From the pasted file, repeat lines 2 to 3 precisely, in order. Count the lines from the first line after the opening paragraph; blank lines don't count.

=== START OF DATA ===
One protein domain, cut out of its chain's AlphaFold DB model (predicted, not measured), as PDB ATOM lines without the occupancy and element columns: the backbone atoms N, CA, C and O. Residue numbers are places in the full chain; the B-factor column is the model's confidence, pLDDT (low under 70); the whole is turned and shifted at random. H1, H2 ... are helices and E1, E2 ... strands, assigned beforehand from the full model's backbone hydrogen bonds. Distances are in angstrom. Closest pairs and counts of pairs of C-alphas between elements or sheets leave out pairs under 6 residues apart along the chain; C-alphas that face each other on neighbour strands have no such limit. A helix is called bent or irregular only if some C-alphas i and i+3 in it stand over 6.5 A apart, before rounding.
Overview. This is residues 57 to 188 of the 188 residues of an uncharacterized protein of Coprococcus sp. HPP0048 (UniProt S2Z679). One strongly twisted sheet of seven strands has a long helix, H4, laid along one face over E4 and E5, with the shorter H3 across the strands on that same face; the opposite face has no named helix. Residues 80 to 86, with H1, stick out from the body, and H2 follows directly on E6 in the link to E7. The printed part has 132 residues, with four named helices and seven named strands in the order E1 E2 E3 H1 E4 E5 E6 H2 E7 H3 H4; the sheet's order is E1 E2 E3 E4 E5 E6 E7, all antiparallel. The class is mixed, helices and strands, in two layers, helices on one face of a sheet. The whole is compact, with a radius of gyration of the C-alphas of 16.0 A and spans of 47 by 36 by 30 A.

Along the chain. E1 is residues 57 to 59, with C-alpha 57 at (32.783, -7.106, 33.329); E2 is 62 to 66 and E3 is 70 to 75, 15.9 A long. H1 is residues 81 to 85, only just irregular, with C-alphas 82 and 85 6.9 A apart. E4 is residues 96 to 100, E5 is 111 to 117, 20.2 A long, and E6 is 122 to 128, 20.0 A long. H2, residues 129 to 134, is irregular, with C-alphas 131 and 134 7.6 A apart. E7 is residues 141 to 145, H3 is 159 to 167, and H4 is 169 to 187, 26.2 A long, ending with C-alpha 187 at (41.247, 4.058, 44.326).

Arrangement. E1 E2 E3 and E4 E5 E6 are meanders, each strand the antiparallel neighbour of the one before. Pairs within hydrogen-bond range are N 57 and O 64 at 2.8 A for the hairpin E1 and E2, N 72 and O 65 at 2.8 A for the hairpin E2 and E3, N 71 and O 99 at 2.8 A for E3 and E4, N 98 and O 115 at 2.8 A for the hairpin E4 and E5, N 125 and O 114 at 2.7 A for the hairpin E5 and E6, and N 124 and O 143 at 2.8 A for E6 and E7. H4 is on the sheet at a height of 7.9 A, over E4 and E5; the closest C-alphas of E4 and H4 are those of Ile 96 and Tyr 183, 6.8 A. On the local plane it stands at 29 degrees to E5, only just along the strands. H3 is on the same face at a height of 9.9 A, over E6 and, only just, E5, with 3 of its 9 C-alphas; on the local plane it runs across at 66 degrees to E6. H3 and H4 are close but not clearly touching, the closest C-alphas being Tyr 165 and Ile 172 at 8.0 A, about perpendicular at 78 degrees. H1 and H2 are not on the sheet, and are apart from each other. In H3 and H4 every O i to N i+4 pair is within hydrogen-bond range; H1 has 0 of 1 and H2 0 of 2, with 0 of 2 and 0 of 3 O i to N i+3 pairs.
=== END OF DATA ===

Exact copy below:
Along the chain. E1 is residues 57 to 59, with C-alpha 57 at (32.783, -7.106, 33.329); E2 is 62 to 66 and E3 is 70 to 75, 15.9 A long. H1 is residues 81 to 85, only just irregular, with C-alphas 82 and 85 6.9 A apart. E4 is residues 96 to 100, E5 is 111 to 117, 20.2 A long, and E6 is 122 to 128, 20.0 A long. H2, residues 129 to 134, is irregular, with C-alphas 131 and 134 7.6 A apart. E7 is residues 141 to 145, H3 is 159 to 167, and H4 is 169 to 187, 26.2 A long, ending with C-alpha 187 at (41.247, 4.058, 44.326).

Arrangement. E1 E2 E3 and E4 E5 E6 are meanders, each strand the antiparallel neighbour of the one before. Pairs within hydrogen-bond range are N 57 and O 64 at 2.8 A for the hairpin E1 and E2, N 72 and O 65 at 2.8 A for the hairpin E2 and E3, N 71 and O 99 at 2.8 A for E3 and E4, N 98 and O 115 at 2.8 A for the hairpin E4 and E5, N 125 and O 114 at 2.7 A for the hairpin E5 and E6, and N 124 and O 143 at 2.8 A for E6 and E7. H4 is on the sheet at a height of 7.9 A, over E4 and E5; the closest C-alphas of E4 and H4 are those of Ile 96 and Tyr 183, 6.8 A. On the local plane it stands at 29 degrees to E5, only just along the strands. H3 is on the same face at a height of 9.9 A, over E6 and, only just, E5, with 3 of its 9 C-alphas; on the local plane it runs across at 66 degrees to E6. H3 and H4 are close but not clearly touching, the closest C-alphas being Tyr 165 and Ile 172 at 8.0 A, about perpendicular at 78 degrees. H1 and H2 are not on the sheet, and are apart from each other. In H3 and H4 every O i to N i+4 pair is within hydrogen-bond range; H1 has 0 of 1 and H2 0 of 2, with 0 of 2 and 0 of 3 O i to N i+3 pairs.